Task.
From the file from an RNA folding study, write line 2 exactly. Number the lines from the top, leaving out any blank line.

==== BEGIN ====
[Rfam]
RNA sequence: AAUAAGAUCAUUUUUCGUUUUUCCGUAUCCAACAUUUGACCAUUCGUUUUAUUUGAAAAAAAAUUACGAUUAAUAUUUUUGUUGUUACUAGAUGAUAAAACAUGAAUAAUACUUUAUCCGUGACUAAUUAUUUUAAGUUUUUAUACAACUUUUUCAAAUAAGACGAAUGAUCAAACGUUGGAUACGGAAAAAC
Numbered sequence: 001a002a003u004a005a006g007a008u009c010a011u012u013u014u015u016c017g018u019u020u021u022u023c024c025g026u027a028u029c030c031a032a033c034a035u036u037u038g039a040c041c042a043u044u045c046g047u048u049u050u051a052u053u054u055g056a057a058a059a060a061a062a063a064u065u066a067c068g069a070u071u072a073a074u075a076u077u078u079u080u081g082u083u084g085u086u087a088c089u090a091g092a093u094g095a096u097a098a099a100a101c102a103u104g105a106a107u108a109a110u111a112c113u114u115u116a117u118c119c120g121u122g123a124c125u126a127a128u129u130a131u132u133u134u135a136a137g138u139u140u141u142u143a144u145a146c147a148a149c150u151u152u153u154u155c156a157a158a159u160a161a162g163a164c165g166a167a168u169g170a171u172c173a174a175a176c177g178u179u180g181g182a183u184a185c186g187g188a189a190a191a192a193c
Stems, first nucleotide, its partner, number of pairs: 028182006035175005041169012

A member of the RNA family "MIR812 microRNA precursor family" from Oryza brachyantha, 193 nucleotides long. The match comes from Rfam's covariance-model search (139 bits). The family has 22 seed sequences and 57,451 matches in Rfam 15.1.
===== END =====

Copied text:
RNA sequence: AAUAAGAUCAUUUUUCGUUUUUCCGUAUCCAACAUUUGACCAUUCGUUUUAUUUGAAAAAAAAUUACGAUUAAUAUUUUUGUUGUUACUAGAUGAUAAAACAUGAAUAAUACUUUAUCCGUGACUAAUUAUUUUAAGUUUUUAUACAACUUUUUCAAAUAAGACGAAUGAUCAAACGUUGGAUACGGAAAAAC